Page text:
Michael: He never had trouble reading other people’s expressions. He himself had no expressions. He had to learn with a mirror when he was in college, how to smile, how to respond with facial expressions so that other people could read him. The problem was always other people’s ability to read him, his ability to signal other people, his interest or disinterest or whatever. The first thing about his childhood that was instantly striking — this is after I had spent months roaming around his company. I started to wonder, what was this person like when he was ten years old? I said, “Could you just give me a list of everybody who knew you and could say something about you before the age of eighteen?” They were his parents and nobody else. I said, “How could that be? You went to school with people for all those years. You had someone write you college references, presumably. You must have had some interaction.” He said, “Slim pickings.” I did a couple things with him. I actually made him drive around the scenes of his childhood with me. Went to his old schools. We went to his home just to see if they triggered any associations. Pretty much, zip. It eventually elicited one person who he had formed an attachment to of sorts. It was a person with whom he competed in a game called Magic: The Gathering. It’s a delightfully complex strategic card game. This person, the name was Matt Nass, went on to be a builder of games, a creator of Sam’s favorite video game called Storybrook Brawl. As I got to know him, his chief quality, the important attribute that he had that allowed him to even be in Sam’s life was he made zero emotional demands on Sam. They just sat and played. Even now when they’re together, they don’t say anything.

I was dealing with a character who was — he grew up with two parents who were socially very outgoing, professors at the Stanford Law School, center of a social world at Stanford, widely loved and admired by their colleagues, hosts of parties all the time. In spite of all this, he was really isolated and went through his childhood feeling, basically, not understood by anybody and went through his childhood a bit like a Martian. He was learning that his parents were unusual people. You’d loosely describe them as utilitarians. They weren’t religious. They weren’t tribal in any real way. They didn’t go to football games. They had this view that they lived their lives to maximize the benefits or the pleasure and minimize the suffering of others. They did think that way. He sort of absorbs this from them. They realize at quite a young age that he’s so different that there’s no point in trying to parent him like a normal child. His mother said that when he was little, that she took him to an amusement park. They’re going to the rides. She senses as they’re going from ride to ride that he’s looking at her. He’s not expressing himself in any way. She looks down, and he says, “Mom, are you having fun yet?” She said, “I was busted. It was sort of like I was here for me, not him. He didn’t want to be there.”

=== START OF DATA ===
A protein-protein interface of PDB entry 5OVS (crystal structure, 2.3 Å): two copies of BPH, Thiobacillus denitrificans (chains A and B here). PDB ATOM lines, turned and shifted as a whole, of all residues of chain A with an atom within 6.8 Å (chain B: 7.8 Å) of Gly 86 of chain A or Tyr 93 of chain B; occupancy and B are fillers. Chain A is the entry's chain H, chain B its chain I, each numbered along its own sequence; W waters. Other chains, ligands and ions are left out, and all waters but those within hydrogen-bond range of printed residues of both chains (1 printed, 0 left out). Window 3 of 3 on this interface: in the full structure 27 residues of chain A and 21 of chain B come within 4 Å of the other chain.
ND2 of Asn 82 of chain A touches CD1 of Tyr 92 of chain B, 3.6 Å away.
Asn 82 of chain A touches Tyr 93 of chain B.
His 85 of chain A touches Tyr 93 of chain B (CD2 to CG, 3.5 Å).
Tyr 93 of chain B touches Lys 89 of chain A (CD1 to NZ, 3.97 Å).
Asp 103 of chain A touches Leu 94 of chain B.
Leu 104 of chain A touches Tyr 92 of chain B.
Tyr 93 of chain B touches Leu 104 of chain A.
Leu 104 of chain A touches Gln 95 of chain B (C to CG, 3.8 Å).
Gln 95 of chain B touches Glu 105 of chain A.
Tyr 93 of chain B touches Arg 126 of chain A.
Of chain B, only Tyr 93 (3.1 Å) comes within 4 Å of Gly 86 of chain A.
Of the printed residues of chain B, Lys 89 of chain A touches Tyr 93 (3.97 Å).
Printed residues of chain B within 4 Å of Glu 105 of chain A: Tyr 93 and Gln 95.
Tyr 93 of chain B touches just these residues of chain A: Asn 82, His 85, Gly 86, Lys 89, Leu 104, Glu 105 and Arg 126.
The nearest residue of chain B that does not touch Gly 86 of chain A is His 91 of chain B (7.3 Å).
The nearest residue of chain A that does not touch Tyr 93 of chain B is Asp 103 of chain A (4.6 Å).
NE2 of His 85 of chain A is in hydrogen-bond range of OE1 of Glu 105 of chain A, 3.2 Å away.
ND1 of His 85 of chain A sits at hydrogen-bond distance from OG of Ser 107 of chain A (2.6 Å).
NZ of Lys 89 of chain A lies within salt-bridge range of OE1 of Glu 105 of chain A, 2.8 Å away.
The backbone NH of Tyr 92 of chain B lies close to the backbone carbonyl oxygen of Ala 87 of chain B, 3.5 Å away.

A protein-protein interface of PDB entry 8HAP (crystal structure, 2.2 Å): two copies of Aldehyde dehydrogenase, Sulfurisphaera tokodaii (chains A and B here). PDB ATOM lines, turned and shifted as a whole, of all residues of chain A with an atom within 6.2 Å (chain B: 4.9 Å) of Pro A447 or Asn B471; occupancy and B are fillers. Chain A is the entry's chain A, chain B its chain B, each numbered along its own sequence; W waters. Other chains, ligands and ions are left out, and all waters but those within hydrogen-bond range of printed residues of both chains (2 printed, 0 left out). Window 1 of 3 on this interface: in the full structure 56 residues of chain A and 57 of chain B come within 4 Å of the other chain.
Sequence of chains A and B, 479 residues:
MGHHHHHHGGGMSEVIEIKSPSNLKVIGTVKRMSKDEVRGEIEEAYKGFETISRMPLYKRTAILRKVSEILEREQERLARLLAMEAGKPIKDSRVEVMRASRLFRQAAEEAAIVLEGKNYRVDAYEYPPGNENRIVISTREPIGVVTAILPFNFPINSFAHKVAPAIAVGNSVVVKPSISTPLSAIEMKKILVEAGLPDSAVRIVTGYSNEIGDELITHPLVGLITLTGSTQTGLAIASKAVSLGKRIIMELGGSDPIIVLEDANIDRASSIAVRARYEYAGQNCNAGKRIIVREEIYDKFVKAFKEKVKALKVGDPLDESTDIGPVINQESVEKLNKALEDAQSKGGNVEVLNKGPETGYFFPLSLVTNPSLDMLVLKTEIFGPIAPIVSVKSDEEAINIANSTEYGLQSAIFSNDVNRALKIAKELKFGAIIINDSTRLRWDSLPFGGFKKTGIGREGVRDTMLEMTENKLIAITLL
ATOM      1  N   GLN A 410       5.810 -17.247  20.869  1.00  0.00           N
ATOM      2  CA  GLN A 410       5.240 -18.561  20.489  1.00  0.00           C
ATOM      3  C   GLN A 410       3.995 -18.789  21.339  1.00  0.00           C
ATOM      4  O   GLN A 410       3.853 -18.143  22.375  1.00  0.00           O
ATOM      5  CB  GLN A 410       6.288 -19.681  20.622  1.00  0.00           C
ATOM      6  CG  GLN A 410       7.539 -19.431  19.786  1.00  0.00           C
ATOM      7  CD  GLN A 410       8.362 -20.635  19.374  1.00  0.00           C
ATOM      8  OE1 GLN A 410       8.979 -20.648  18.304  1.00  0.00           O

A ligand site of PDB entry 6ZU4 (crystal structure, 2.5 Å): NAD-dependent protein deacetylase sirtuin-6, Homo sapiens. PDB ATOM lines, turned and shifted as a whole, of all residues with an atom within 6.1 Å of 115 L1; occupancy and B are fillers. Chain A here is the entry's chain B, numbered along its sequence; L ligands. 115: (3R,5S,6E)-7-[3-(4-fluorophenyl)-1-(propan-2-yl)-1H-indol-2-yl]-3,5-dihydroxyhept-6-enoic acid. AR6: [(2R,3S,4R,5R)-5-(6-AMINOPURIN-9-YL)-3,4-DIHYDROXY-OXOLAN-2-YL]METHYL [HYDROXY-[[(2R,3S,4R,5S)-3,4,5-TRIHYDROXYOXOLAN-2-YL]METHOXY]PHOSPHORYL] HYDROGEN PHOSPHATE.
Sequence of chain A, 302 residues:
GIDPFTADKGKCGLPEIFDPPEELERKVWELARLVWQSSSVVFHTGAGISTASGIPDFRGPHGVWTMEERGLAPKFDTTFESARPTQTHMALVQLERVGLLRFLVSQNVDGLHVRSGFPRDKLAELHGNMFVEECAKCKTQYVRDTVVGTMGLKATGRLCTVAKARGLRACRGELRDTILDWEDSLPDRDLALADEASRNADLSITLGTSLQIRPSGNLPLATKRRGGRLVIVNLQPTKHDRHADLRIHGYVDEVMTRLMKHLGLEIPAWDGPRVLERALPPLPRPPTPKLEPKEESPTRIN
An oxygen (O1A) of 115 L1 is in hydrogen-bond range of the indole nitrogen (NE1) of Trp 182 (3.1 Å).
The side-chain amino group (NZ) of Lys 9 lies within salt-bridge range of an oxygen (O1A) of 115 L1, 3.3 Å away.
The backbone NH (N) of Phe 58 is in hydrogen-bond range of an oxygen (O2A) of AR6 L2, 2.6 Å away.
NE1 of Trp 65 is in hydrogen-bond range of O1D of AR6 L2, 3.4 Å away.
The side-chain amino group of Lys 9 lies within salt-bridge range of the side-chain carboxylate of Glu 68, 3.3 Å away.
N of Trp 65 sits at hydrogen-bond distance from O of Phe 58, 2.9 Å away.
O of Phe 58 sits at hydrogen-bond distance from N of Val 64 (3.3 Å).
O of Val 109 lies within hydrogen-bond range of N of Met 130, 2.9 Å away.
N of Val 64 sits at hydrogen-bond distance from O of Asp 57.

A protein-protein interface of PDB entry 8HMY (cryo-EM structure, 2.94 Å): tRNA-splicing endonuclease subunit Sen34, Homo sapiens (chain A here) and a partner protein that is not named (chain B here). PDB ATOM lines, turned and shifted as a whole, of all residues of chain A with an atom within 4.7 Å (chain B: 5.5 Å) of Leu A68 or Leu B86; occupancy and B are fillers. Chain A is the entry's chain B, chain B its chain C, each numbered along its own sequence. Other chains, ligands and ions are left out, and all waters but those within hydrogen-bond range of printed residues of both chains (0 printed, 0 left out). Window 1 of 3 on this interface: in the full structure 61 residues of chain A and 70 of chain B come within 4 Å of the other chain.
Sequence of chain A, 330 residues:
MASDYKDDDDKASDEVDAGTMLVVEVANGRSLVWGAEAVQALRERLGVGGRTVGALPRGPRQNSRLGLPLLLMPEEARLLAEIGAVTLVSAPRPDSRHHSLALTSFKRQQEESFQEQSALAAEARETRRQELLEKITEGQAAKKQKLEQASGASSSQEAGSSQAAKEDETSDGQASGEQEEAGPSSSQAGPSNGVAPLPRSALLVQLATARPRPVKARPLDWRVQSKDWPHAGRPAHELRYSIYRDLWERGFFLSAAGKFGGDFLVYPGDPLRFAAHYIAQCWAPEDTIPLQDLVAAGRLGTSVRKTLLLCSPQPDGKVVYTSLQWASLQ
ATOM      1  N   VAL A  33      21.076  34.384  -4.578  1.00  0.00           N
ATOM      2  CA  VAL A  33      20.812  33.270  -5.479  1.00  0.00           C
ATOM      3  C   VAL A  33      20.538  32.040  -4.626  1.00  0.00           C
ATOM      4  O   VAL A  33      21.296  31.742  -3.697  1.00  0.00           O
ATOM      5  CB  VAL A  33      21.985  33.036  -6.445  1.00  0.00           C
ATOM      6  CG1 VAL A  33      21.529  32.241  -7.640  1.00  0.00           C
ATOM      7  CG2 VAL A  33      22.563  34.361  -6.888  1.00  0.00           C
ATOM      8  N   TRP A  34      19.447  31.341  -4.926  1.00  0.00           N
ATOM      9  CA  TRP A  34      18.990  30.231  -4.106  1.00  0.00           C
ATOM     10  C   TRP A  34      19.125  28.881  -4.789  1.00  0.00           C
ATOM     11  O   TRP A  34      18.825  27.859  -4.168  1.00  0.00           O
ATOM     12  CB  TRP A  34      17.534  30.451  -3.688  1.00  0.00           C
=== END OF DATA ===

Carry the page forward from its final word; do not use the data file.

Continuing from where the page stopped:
Then she also said that — she wrote these very complicated journal articles about law and philosophy. She ran one of these by him when he was a kid, ten, eleven years old. He started asking her questions that she said were more pointed and better questions than her peers did when she was peer reviewed. They just threw up their hands and said, we don’t know what to do with this. I can tell you that their colleagues, their friends always thought that the parents were both very afraid for Sam — they didn’t know what was going to happen to him in the world — and a little afraid of him because he was so detached. That’s the childhood. That makes it sound a little grimmer than it was. When he talks about it, what the world looked like through his eyes when he’s eight, it’s quite funny. When he was eight, he’s at school. The kids are talking about Santa Claus.

Zibby: I loved that part.